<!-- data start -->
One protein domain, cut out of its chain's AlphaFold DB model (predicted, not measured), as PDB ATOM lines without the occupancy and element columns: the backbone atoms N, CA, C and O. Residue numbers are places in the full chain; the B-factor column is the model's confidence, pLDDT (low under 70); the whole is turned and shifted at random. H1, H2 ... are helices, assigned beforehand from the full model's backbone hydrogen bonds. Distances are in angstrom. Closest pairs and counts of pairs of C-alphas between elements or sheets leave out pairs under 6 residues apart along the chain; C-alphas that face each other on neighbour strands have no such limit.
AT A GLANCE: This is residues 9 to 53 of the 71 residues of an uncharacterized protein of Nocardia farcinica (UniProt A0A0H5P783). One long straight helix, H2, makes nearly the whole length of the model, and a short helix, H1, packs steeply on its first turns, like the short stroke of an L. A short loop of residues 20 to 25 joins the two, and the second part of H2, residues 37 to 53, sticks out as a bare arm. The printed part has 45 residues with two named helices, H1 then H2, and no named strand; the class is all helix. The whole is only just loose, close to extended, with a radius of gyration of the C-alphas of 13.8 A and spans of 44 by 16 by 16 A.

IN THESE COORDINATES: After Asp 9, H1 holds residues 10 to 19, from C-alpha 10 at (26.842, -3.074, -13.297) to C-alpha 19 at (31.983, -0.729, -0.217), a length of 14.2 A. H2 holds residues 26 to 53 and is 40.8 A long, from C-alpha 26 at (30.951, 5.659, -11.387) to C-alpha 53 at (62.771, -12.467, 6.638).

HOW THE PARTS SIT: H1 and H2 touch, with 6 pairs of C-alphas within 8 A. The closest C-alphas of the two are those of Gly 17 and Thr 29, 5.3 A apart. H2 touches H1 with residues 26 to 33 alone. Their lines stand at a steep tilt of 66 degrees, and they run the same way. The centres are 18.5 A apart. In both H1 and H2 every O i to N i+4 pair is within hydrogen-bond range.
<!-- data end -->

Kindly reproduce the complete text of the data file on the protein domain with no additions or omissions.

One protein domain, cut out of its chain's AlphaFold DB model (predicted, not measured), as PDB ATOM lines without the occupancy and element columns: the backbone atoms N, CA, C and O. Residue numbers are places in the full chain; the B-factor column is the model's confidence, pLDDT (low under 70); the whole is turned and shifted at random. H1, H2 ... are helices, assigned beforehand from the full model's backbone hydrogen bonds. Distances are in angstrom. Closest pairs and counts of pairs of C-alphas between elements or sheets leave out pairs under 6 residues apart along the chain; C-alphas that face each other on neighbour strands have no such limit.
AT A GLANCE: This is residues 9 to 53 of the 71 residues of an uncharacterized protein of Nocardia farcinica (UniProt A0A0H5P783). One long straight helix, H2, makes nearly the whole length of the model, and a short helix, H1, packs steeply on its first turns, like the short stroke of an L. A short loop of residues 20 to 25 joins the two, and the second part of H2, residues 37 to 53, sticks out as a bare arm. The printed part has 45 residues with two named helices, H1 then H2, and no named strand; the class is all helix. The whole is only just loose, close to extended, with a radius of gyration of the C-alphas of 13.8 A and spans of 44 by 16 by 16 A.

IN THESE COORDINATES: After Asp 9, H1 holds residues 10 to 19, from C-alpha 10 at (26.842, -3.074, -13.297) to C-alpha 19 at (31.983, -0.729, -0.217), a length of 14.2 A. H2 holds residues 26 to 53 and is 40.8 A long, from C-alpha 26 at (30.951, 5.659, -11.387) to C-alpha 53 at (62.771, -12.467, 6.638).

HOW THE PARTS SIT: H1 and H2 touch, with 6 pairs of C-alphas within 8 A. The closest C-alphas of the two are those of Gly 17 and Thr 29, 5.3 A apart. H2 touches H1 with residues 26 to 33 alone. Their lines stand at a steep tilt of 66 degrees, and they run the same way. The centres are 18.5 A apart. In both H1 and H2 every O i to N i+4 pair is within hydrogen-bond range.